Welcome to Poppy 1
$860,000 - $1,575,000
Located on the front nine of Poppy Hills Golf Course and offering fairway and forested views. Perfectly located with easy access to central Pebble Beach, Carmel by the Sea, and Pacific Grove.
What to Eat
The 19th hole has long been a respite for weary golfers, a place to enjoy a cold beer and an assortment of fried foods while rehashing stories from the links. These days golf has exploded in popularity, with millions of new players from all age groups and walks of life. That surge combined with the growing foodie culture has created a need for a completely different golf course dining experience.
Poppy Hills Golf Course in Pebble Beach has responded by transforming its old clubhouse café Porter’s Bar and Grill into a beautifully renovated restaurant called Porter’s in the Forest that includes a panoramic view of the Del Monte Forest, a re-imagined, farm-to-table menu, unique wine and cocktail lists, comfortable leather chairs, outdoor dining and fire pits.
”We want to take ordinary golf food and spin it upside down,” said De Vivo, the new executive chef and food and beverage director. “We want to make what golfers like to eat, with a twist. Everything will be made with love.”
Porter’s in the Forest is now a place where discriminating diners (golfers and non-golfers, locals and tourists) expect something deliciously different. Formerly the executive chef at high-end Casanova in Carmel, De Vivo calls his new cuisine “California Artisanal,” using local and regional products and making everything in-house. De Vivo takes that philosophy to heart, producing fresh bacon by smoking whole pork bellies, churning heavy cream into butter to slather on fresh-baked bread, and making his own kimchi, his own ketchup and his own pickles.
“This isn’t fine dining, its fun dining. Interesting food with a twist, with ingredients that are sourced very carefully,” De Vivo said.
The menu is chockfull of creative fusion, such as De Vivo’s Korean Philly cheesesteak with house-made kimchi, and always includes carefully sourced ingredients, such as the Jidori chicken, an organic, cage-free, hormone-free bird known for its robust flavor.Every menu item has De Vivo’s imaginative touch. Atop his salmon salad he sprinkles bacon “granola,” made by adding dehydrated milk powder to bacon fat to create a crumble with pine nuts and za’atar.
De Vivo’s Forest Burger includes house-made bacon, onion marmalade, horseradish and butter lettuce, and his Short Rib Fries (braised ribs served over fries with a muenster cheese au gratin) are a hit with guests.“Diners are more educated now,” he said. “They recognize quality and originality and they demand that.”
Porter’s serves breakfast (6 a.m - 10:45 a.m) lunch (11 a.m - 3 p.m) and a special twilight menu (3-7 p.m; 3-8 p.m. Fri.-Sat.). It’s housed in a large but intimate dining room accented by vaulted ceilings and floor-to-ceiling windows that capture a show-stopping, panoramic view of the tree-studded Poppy Hills Golf Course.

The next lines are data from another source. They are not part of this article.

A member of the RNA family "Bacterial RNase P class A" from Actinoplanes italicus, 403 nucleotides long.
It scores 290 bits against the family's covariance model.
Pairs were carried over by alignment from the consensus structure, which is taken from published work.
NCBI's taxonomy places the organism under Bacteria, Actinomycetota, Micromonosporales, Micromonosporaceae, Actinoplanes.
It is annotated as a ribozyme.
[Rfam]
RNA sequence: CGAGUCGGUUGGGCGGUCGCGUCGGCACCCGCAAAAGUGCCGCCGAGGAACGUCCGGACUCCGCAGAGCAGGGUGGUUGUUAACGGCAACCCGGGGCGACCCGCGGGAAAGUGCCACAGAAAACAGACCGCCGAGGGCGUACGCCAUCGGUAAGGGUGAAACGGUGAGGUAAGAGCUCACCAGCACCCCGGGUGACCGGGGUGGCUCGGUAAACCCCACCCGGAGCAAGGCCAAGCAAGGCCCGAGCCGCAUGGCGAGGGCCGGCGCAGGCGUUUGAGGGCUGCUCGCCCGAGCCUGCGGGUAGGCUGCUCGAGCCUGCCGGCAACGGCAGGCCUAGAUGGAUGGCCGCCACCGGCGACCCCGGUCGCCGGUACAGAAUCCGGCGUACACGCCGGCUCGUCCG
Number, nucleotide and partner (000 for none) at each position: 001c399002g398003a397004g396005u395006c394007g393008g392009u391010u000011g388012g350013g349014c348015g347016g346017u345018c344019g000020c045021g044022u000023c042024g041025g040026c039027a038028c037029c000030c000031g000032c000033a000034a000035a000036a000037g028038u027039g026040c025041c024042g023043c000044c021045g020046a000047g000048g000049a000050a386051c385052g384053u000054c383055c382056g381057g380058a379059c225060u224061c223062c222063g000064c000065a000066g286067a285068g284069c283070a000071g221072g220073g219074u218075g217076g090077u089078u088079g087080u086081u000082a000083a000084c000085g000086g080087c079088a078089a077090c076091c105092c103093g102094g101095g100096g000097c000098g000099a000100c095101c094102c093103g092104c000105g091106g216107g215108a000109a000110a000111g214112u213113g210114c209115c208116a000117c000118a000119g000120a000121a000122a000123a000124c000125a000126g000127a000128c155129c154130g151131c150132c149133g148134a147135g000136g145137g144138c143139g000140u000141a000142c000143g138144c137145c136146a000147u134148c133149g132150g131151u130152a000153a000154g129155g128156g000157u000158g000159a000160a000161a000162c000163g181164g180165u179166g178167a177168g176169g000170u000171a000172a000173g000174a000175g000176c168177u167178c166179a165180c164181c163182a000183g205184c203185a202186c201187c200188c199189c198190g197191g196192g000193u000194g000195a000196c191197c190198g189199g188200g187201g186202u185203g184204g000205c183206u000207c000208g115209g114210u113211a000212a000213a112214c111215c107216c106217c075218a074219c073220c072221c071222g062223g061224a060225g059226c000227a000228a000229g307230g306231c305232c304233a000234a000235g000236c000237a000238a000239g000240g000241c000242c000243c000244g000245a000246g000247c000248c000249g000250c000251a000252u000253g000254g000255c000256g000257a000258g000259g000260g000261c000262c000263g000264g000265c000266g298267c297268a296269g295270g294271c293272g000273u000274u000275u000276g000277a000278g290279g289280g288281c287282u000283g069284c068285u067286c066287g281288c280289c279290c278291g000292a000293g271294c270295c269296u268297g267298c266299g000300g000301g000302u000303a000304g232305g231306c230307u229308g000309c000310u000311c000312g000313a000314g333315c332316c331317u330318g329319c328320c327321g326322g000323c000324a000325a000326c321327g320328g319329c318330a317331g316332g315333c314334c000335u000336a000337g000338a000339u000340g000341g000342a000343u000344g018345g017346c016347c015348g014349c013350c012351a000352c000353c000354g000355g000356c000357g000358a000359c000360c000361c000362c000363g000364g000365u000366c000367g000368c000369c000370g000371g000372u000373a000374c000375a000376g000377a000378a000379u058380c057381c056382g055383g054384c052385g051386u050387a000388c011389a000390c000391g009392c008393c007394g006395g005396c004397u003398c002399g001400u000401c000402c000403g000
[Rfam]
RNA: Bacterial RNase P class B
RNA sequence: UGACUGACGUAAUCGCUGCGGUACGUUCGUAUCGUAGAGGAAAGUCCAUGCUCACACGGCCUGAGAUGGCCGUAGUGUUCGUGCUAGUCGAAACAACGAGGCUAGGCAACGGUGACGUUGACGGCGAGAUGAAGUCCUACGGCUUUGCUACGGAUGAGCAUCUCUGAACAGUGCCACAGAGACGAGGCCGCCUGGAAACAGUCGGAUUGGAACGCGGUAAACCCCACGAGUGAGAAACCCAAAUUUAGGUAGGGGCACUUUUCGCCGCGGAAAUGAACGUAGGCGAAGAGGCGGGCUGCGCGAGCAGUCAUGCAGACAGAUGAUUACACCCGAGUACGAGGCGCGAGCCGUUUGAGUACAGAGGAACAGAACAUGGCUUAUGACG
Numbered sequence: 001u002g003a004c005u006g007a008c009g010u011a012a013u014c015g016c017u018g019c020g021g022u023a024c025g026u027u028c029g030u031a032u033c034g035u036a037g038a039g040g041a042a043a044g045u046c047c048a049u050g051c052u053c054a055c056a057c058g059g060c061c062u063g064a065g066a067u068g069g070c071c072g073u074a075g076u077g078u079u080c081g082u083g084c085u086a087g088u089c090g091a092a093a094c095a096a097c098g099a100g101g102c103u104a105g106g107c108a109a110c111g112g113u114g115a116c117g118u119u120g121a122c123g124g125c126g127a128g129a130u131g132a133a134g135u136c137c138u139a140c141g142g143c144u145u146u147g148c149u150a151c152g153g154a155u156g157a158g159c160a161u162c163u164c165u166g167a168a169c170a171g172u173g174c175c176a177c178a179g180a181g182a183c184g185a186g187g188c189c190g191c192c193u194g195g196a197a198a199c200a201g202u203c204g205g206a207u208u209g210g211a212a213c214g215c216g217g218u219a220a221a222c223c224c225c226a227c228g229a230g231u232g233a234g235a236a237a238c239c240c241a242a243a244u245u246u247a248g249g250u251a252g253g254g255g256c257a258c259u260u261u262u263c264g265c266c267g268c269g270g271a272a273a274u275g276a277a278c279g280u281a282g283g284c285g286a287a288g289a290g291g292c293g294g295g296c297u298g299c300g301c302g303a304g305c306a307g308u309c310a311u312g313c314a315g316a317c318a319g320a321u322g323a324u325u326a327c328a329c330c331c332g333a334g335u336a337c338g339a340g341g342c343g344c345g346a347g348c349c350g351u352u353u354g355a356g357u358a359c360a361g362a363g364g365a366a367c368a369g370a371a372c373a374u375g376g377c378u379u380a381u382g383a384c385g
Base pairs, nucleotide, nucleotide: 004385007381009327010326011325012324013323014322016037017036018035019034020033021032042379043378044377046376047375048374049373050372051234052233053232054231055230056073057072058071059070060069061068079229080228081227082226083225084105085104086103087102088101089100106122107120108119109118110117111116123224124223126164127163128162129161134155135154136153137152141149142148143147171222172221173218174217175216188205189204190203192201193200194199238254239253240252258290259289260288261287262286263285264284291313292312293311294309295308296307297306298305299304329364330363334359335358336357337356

“We want the residents of Pebble Beach to feel like this is their restaurant,” said Brad Shupe, general manager at Poppy Hills. “This is like their club in the forest.”
Where to Golf
Nestled amidst the Monterey pines of Del Monte Forest on the Monterey Peninsula, Poppy Hills Golf Course first opened for play in 1986, and is the home of the Northern California Golf Association (NCGA). It was the first golf course in the United States to be owned and operated by an amateur golf association. In addition to hosting numerous NCGA championships since its opening, Poppy Hills Golf Course co-hosted the AT&T Pebble Beach National Pro-Am with Pebble Beach Golf Links and Spyglass Hill Golf Course from 1991 through 2009.
Golf Digest has ranked Poppy Hills Golf Course among the top 20 courses in California, and it is only expected to improve with its recent $10 million restoration. In the words of its famed architect, Robert Trent Jones, Jr., “A golf course is a work in progress; it’s really never finished. It is a living organism; it is constantly changing. The old Poppy Hills has great bones; for the refreshed Poppy Hills…we want to keep some of the character. For those people that have golfed at Poppy Hills for the past 25 years, they will feel familiar with some of the things.
Some things will be new. The routing, with the exception of 11 and 12, will remain the same, but we are softening some of the targets off the tees and trying to keep the shot-making—especially the approach shots into the greens—as challenging as they’ve always been.
She’ll be familiar to those who have played her before, but she’s got a new dress on and she’s very beautiful.”
From the black tees (tips of the original design) several of the holes have been lengthened slightly. Others have been shortened some—most notably the 11th, reduced from a 210-yard par-3, to a tightly bunkered, 133-yard challenge with a long, well-bunkered green; and the 12th hole, which has been refined from an awkward dog-leg par-5 of 531 yards to a beautiful par-4 of 415 yards with an exceptional ocean view from the elevated tee.
With these changes, the new Poppy Hills Golf Course will be a par 71 of 6,646 yards (vs. the old par 72 of 6,863 yards) from the black tees. However, for the long hitters, there are new gold tees, back of the black tees, that will play to 7,069 yards. The old Poppy Hills Golf Course had a slope rating of 74.6/144 and the course record of 62 was set by Matt Gogel during the second round of the 2001 AT&T Pebble Beach National Pro-Am. The rating of the refreshed version of Poppy Hills and future records are yet to be set.